Posted by: Patricia Salkin | July 21, 2009

Court Holds That Documents Disclosed by County to Developer Remained

Note: The following is from the Bingham McCutchen Land Use Development Alert (July 16, 2009).

Developers and their opponents have argued for years over the scope of disclosure required by CEQA (California Environmental Quality Act) for agency staff materials that have been shared with a developer. A court recently resolved part of the debate by holding that documents shared between county counsel and counsel for the developer remain protected by the attorney-client privilege and work product doctrine, and were properly excluded from the administrative record.

At issue in California Oak Foundation were four documents from the county of Tehama’s outside CEQA counsel to the county counsel’s office. County counsel shared these documents with the developer’s attorney. In its action challenging the EIR, California Oak Foundation argued that these documents must be included in the administrative record. The county contended they were protected from disclosure by the attorney-client privilege and work product doctrine. In response, the foundation noted that CEQA requires that the record include all evidence or correspondence submitted to the agency regarding compliance with CEQA or the project, documents included in the public agency’s files on the project, and all internal agency communications. It argued that these CEQA provisions overrode any privilege claims, and that, in any event, the county waived any privilege when it showed the documents to the developer’s attorney. 

The court rejected the foundation’s arguments. It reasoned that CEQA “is not an abrogation of the attorney-client privilege or work product privilege,” since there was no compelling showing of an unavoidable conflict between CEQA and the Evidence Code provisions that protect attorney-client communications and work product. It held that CEQA did not eliminate the principle that documents may be disclosed to others without waiving privileges when disclosure is reasonably necessary to accomplish the purpose of the legal representation. The court held that the disclosure by the county to the developer was reasonably necessary to help the county “produce an EIR process and product that will withstand a legal challenge for noncompliance.” Accordingly, the documents retained their privileged and protected status.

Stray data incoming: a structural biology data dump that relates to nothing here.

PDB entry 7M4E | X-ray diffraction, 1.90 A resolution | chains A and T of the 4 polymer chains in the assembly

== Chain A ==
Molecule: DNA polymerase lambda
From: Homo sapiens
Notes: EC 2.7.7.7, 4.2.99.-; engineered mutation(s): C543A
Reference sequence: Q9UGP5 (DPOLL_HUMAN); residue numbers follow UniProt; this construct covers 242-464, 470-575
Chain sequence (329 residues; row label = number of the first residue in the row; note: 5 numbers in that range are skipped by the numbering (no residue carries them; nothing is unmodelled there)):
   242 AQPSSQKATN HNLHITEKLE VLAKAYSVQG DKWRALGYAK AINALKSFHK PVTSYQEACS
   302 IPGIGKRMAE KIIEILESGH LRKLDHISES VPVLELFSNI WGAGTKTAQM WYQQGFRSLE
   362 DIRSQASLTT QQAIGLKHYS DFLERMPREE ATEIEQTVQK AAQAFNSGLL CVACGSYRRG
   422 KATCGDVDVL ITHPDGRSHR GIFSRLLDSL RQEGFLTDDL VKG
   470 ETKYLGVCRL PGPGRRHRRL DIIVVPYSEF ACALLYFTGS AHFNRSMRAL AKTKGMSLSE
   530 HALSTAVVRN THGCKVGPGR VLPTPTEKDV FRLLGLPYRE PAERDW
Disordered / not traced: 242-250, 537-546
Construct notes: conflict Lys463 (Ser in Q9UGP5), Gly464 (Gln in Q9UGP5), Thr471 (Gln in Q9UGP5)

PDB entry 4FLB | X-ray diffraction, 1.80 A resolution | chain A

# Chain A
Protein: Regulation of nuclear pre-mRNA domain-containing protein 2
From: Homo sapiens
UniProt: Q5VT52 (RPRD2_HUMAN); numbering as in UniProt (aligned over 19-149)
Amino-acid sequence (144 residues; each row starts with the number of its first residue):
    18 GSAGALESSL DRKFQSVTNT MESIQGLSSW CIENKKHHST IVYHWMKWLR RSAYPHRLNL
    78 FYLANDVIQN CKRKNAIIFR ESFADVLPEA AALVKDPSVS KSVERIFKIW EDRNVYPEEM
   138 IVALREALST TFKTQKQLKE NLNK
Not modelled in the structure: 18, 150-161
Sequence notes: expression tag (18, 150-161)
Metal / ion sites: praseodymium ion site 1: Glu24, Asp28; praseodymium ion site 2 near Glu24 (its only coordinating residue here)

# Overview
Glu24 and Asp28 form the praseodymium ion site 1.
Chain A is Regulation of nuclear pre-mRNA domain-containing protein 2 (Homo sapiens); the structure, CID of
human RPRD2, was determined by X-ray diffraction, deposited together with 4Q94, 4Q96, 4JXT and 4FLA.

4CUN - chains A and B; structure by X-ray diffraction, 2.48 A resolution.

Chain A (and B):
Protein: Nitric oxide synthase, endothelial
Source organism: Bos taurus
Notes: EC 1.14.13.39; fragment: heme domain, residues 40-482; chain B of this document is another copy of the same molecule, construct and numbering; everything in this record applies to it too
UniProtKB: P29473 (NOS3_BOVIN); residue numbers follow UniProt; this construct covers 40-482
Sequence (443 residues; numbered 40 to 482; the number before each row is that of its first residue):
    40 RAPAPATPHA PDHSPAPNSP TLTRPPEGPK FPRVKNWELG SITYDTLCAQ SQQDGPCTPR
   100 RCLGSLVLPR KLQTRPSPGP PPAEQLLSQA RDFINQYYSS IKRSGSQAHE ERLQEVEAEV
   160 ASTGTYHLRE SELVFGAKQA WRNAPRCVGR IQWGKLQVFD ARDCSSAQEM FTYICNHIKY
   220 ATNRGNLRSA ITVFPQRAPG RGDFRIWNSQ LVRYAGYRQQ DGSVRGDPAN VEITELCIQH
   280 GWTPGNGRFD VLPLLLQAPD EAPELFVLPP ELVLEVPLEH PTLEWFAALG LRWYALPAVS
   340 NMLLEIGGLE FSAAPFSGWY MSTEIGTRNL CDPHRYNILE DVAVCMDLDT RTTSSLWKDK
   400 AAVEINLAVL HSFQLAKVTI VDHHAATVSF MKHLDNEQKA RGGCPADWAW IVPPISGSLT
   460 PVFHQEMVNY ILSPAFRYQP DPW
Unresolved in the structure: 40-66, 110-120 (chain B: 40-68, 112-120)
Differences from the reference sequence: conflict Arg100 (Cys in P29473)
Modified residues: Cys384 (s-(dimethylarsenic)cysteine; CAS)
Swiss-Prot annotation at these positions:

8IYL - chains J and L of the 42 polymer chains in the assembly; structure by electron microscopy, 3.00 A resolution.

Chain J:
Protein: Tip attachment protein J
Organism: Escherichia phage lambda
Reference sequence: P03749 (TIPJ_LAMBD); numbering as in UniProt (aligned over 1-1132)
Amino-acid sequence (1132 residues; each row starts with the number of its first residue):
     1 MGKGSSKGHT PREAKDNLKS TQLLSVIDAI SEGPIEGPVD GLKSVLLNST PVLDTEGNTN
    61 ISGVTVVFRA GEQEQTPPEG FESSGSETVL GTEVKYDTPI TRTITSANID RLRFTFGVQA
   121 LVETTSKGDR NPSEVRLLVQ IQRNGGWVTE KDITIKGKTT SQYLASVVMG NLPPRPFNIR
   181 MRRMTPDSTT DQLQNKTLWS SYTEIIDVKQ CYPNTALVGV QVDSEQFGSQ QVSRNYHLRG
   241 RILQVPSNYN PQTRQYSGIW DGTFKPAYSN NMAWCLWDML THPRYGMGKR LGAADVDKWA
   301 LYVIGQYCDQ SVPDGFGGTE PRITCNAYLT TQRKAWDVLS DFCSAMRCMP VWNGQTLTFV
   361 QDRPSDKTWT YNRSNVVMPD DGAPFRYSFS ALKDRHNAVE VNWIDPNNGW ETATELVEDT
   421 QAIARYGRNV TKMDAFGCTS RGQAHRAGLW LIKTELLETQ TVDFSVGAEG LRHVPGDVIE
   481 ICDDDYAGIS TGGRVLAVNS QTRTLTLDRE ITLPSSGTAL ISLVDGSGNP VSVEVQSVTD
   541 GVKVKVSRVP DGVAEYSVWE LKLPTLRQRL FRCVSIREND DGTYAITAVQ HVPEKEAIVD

California Oak Foundation v. County of Tehama, 174 Cal.App.4th 1217, 94 Cal.Rptr.3d 902 (Ca. App.  3 Dist. 6/11/09,rehearing denied 7/1/09).

 The opinion can be accessed at:


  1. In Steamboat Springs CO the city attorney, Anthony Lettunich, who has been city attorney for more than 25 years, has a private practice and a private office available for consultation. The last time I checked there were no restrictions on his private practice and no reporting about his clients and possible overlap with parties doing business with the city. In fact, the city bought a golf course the city attorney’s law firm had represented when it was formed and high priced building lots sold around it. The golf course apparently wasn’t breaking even on its own.

    The City Attorney advised the city council members to use private emails instead of the city email system when communicating with him so that the communications would not be subject to the Open Records Act. The City Council also holds informal meetings in a restaurant bar. Previously the city council used to hold informal meetings at the residence of the city council president next door to our former home. These frequent meetings would last for hours and have many cars and official vehicles but the public was excluded. The city employees and city council would just walk by or thru the buildings that were excluded from the property tax rolls for Routt County 701 Princeton Ave Kevin Bennett. The city also raised the prices on open records act requests, removed the development and zoning codes from the city web site, and removed the names and titles and a description of planning services staffing from their website. You used to be able to email to the city planners and code enforcement from your own email so that you had proof of what you emailed but now you can only use the city contact form so you can’t prove what you sent or that it was sent.

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